116.1: Ken Taylor:: black mountain & poem for tuba & trombone 116

After checking out Ken Taylor’s website, I can’t shake the feeling that his poetry and his pastels are deeply connected. The two poems selected for this week are, like many of his pastels, compositions built from swatches. Unit by unit, phrase by phrase, I’ve come to appreciate Taylor’s poetry as a symphony of shades. Rather than muddy his compositions, Taylor gives his phrases the room to speak, alter, and ultimately harmonize.

Take the poem “black mountain.” A naturalistic description moves to the poet’s mother moves to a surreal image moves to aesthetic observation. Etcetera. Don’t misunderstand me: I couldn’t be happier paraphrasing Taylor’s work; the act of paraphrasing Taylor’s work for the reader takes away the feeling that we are jumping from one coherent statement to another without always understanding how we made the leap in the first place. That’s the art of the swatch. And it works as beautifully in Taylor’s pastels as it does in his poetry. Ryan Winet

black mountain

          for J. Peter Moore

along the drive the rhododendron crease
& wait. my mother’s mother praised these
days. a star fell from the ceiling in my
father’s house & made the vacuum smoke.
wood smoke on cerulean. i have another
dream of jean charlot passed by every son
& so & not seen: stalks all approaching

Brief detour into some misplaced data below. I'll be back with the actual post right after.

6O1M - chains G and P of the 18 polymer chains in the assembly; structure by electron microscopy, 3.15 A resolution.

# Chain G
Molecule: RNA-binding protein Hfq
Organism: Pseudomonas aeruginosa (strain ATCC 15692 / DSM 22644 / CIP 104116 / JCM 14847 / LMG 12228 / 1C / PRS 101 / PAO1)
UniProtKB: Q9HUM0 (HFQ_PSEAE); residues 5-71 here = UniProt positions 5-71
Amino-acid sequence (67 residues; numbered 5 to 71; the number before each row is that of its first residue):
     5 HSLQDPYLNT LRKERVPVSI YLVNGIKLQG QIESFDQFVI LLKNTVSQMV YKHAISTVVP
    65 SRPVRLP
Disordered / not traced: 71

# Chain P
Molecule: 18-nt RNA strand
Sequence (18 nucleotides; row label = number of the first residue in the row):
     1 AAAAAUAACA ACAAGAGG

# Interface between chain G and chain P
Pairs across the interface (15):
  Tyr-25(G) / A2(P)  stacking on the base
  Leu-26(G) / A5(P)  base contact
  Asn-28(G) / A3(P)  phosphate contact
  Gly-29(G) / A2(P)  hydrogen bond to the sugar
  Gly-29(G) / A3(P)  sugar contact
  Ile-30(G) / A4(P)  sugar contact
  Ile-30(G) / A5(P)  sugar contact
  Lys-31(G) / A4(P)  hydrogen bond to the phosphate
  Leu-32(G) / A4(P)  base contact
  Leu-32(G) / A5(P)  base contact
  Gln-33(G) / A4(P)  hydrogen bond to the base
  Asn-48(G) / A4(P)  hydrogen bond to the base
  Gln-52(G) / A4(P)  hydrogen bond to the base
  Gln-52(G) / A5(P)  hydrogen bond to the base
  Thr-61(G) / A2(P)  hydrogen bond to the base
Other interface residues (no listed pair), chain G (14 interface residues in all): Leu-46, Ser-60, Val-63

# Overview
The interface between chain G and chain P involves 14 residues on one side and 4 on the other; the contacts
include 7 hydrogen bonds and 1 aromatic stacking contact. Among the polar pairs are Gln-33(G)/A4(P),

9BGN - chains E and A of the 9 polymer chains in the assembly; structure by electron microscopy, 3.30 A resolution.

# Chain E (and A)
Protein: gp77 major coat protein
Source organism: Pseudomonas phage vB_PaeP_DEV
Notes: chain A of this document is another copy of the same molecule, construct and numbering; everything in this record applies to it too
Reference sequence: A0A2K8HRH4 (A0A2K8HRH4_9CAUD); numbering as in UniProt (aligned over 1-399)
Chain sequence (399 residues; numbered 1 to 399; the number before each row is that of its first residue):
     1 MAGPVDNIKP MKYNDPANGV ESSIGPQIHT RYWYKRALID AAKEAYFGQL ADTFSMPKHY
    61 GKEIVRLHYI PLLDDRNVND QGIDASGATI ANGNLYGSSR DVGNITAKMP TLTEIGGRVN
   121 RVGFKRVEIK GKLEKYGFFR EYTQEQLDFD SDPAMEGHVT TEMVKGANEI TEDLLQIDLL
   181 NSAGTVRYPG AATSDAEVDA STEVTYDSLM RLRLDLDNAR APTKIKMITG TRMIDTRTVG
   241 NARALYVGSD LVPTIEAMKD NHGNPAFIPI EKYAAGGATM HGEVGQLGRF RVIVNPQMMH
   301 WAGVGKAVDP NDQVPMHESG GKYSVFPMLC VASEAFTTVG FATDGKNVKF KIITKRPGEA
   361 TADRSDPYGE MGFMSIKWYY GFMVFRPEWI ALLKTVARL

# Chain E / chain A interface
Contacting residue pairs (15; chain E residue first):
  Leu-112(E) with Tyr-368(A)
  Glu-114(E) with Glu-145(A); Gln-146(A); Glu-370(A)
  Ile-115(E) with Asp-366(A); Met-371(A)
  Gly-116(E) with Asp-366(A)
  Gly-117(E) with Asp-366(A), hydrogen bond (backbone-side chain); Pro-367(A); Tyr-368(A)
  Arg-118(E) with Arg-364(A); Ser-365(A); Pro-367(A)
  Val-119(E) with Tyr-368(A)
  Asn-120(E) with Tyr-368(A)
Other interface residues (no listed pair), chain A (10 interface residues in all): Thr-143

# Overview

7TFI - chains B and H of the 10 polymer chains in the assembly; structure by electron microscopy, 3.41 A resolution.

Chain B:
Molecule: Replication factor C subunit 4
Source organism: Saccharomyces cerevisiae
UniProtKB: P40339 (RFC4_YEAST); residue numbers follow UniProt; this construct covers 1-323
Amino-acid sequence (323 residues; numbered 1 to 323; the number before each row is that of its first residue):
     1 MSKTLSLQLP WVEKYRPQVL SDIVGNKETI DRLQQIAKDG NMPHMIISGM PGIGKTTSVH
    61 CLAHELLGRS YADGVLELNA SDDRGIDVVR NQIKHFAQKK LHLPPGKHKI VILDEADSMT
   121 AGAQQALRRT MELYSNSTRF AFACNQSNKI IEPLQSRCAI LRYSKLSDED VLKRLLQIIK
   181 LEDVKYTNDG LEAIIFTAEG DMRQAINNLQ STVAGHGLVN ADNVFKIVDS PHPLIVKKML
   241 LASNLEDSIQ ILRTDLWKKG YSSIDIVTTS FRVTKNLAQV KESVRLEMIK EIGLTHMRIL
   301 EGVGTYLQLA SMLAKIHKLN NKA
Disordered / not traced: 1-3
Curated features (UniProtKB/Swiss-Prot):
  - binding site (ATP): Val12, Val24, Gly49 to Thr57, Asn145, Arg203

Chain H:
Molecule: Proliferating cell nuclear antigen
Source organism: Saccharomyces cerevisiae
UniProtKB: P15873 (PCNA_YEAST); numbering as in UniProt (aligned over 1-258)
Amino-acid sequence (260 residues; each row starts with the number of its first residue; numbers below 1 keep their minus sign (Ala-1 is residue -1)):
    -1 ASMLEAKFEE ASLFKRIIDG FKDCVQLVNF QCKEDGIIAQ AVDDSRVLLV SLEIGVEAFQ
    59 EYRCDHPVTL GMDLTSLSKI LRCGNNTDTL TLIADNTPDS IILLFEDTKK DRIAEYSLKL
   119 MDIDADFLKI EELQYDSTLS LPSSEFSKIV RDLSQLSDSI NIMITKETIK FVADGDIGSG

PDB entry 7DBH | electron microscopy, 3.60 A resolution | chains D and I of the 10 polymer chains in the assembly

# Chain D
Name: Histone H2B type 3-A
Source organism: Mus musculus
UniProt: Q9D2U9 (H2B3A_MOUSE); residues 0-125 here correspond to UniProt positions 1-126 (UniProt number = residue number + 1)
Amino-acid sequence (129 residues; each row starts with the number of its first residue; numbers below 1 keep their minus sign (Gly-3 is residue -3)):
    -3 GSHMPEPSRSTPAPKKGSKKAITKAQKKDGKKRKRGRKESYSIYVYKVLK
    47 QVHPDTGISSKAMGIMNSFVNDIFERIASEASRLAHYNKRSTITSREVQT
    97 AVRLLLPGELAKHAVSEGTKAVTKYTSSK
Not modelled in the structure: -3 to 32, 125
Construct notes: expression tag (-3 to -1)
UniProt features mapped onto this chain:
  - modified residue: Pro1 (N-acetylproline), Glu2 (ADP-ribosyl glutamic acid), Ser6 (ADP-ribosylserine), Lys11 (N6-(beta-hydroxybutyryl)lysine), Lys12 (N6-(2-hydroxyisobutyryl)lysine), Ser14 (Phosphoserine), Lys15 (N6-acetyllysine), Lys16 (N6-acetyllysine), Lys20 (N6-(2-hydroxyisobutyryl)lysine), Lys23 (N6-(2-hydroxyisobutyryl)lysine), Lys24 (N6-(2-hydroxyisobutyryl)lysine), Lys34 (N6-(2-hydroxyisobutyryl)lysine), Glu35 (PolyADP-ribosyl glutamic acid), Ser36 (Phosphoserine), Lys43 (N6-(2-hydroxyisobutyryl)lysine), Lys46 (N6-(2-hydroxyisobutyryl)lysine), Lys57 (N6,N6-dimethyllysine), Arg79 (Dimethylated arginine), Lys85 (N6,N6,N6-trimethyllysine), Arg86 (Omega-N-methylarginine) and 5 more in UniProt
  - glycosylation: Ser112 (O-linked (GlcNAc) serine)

to raze studies above: hand shades eyes.

over the song & tear-sheet numbers: will
trade for local soul: meat on metal on wood
he took up the brio & choired three minute
ten inch wax. the unraveling treble clef was
trouble: & threw a rod wheeling his necker
knob: best delta poison in the whiskey.

poem for tuba & trombone

all this difficult brass waits for the minor
chords & shuttlecocks playing out troubles.
hands that milled cotton in the old armory.
sons & daughters still wish in mill houses.
nastic bubble of winds sight-reading four
crooked letters. strings re-tuned to slide.
about embouchure & toe-tap. tongued
notes & pressure. repetition of middle B.

fishermen lower hats on graveyard creek
bridge while his slow procession rolls by:
code of bottomland & eroded red clay roads.
code of the tallapoosa. we lower namesake.
clear every waterkey. blue tailgate & contra-
bass clamber to soughing adrift in kudzu.